The word brainwashing, which has existed in English since circa 1950, may have had its origins in the Chinese Communist Revolution of 1948. It involved the use of extreme methods, the process known as re-education in camps etc.

I think most people would agree, the word is heavily over-used in western society. But there are a lot of organisations, particularly religious ones, which apply a form of subtle pressure, and a well-honed condensed rationale, which is presented, sometimes to young and inexperienced people, offering the possibilities of some form of utopian thinking, or lifestyle.

Sometimes organisations are said, exaggeratedly, to be guilty of brainwashing. But it is a considerable exaggeration.

Is there another word, short of brainwashing which refers to organisational gaining control over people's thinking and belief systems?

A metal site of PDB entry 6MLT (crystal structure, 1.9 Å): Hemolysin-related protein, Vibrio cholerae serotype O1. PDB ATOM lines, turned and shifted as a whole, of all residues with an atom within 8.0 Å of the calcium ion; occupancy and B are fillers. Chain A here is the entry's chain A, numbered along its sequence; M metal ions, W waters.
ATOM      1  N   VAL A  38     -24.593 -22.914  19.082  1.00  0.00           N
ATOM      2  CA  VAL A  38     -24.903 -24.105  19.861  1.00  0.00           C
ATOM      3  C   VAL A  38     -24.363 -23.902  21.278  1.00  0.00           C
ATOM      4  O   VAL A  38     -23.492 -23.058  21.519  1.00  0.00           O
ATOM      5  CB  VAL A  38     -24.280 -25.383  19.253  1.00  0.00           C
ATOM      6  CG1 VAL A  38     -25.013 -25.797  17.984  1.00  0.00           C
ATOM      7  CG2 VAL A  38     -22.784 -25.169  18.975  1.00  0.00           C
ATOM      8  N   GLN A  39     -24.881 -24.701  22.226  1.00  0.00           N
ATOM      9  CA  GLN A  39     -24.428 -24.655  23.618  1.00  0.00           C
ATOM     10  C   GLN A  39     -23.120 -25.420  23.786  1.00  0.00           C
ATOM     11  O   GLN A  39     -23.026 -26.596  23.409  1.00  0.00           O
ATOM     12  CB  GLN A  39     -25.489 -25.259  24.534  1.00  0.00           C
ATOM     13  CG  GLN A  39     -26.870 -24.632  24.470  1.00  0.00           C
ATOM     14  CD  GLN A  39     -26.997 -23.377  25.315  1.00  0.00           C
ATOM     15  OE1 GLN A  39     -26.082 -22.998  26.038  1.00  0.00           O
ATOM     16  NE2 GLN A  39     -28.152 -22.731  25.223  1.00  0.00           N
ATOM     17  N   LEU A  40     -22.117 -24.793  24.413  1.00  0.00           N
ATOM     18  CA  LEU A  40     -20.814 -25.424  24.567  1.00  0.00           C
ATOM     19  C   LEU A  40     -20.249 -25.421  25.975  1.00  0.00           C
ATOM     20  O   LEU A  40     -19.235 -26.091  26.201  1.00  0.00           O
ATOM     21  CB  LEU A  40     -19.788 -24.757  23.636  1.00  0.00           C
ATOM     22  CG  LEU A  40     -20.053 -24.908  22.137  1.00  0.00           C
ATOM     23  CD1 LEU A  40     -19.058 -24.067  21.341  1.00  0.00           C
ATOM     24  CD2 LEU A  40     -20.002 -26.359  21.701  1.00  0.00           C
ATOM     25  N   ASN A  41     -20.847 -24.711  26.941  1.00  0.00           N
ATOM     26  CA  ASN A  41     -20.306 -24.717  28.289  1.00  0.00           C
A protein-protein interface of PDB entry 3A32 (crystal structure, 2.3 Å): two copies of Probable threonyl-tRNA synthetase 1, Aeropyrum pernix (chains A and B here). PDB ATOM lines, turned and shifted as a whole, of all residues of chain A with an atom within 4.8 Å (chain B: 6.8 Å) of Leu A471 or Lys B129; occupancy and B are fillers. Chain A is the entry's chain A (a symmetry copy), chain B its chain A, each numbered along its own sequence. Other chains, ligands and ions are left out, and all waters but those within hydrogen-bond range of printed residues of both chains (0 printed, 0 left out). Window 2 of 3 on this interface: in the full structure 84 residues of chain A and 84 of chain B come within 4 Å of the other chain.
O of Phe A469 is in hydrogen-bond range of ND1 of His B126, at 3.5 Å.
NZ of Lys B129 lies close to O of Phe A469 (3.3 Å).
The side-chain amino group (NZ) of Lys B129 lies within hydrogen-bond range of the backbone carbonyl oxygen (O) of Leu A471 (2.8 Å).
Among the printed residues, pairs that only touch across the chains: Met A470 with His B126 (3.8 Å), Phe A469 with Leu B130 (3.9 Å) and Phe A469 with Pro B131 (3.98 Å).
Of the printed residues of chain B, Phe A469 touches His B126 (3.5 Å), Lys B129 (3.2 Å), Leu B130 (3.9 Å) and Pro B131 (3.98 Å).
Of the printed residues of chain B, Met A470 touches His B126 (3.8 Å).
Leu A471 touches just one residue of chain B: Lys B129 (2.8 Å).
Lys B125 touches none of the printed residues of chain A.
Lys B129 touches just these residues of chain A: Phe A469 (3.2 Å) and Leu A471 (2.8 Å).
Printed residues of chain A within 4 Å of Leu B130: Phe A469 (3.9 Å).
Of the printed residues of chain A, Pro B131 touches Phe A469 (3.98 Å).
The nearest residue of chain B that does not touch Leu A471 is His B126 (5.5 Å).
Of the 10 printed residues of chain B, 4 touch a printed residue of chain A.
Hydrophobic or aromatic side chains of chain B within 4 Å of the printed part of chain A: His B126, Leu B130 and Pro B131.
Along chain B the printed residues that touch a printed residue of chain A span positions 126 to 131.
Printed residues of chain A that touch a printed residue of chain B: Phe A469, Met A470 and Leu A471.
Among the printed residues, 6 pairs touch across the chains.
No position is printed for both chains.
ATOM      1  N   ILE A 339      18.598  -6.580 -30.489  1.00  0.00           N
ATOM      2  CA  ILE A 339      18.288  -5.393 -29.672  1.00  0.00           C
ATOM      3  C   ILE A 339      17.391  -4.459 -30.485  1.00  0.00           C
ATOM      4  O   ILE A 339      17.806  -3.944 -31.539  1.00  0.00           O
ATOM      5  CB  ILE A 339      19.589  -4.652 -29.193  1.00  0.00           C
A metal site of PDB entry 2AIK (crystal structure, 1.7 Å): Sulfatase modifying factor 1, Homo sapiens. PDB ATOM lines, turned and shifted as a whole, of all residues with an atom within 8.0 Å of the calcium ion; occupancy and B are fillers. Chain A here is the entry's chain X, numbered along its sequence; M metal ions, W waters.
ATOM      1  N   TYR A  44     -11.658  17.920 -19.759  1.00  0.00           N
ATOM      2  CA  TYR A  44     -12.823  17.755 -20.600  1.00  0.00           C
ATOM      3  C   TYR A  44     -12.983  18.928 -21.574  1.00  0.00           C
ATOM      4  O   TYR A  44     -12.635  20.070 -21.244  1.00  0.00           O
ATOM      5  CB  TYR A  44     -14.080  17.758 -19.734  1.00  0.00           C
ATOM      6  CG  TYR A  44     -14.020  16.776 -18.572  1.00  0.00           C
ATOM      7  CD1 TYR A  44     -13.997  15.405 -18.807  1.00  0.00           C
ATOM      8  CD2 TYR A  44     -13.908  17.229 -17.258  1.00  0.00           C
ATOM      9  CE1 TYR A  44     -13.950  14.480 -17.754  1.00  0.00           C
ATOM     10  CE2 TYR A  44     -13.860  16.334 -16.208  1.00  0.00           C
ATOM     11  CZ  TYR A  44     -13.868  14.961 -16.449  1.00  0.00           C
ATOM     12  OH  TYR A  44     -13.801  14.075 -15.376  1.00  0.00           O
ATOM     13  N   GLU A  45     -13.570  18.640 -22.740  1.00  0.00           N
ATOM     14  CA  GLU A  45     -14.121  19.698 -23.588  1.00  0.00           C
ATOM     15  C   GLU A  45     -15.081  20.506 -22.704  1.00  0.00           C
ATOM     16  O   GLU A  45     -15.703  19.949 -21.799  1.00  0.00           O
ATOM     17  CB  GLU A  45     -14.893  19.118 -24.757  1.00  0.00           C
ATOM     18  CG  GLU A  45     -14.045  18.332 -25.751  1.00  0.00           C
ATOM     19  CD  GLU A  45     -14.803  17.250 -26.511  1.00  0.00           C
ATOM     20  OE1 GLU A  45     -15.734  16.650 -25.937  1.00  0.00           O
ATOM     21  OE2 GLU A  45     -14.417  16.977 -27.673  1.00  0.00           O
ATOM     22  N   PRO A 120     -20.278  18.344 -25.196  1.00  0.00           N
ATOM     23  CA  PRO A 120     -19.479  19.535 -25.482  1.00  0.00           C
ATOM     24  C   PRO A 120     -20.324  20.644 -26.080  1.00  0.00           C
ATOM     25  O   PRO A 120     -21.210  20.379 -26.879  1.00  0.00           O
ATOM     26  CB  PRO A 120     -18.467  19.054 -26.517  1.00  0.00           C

18 Answers 18


The word "institutionalized" is sometimes used euphemistically to refer to a successful organisational attempt to control people's thinking and belief systems. e.g. They have been institutionalized. Sample articles that use it thus:



  • 52
    "Institutionalized" is normally used to mean that someone has been forcibly confined to some sort of "institution", usually a mental hospital or a prison. They may indeed be "brainwashed" in some sense there, but I've never heard the word used to describe any sort of "brainwashing" outside of such an institution. Specifically, I've never heard someone say, "The X Church" or "The Y Political Party" or whomever "is trying to institutionalize everyone to their beliefs".
    – Jay
    Commented Dec 9, 2015 at 14:34

There is 'Indoctrination'

Indoctrination - noun

1 - the act of indoctrinating, or teaching or inculcating a doctrine, principle, or ideology, especially one with a specific point of view: religious indoctrination.




molding/(Chiefly BrEng) moulding.

mold: to shape or influence; give direction to; mold public opinion Wordnet by Farlex


condition: train or accustom (someone or something) to behave in a certain way or to accept certain circumstances: Oxford Dictionaries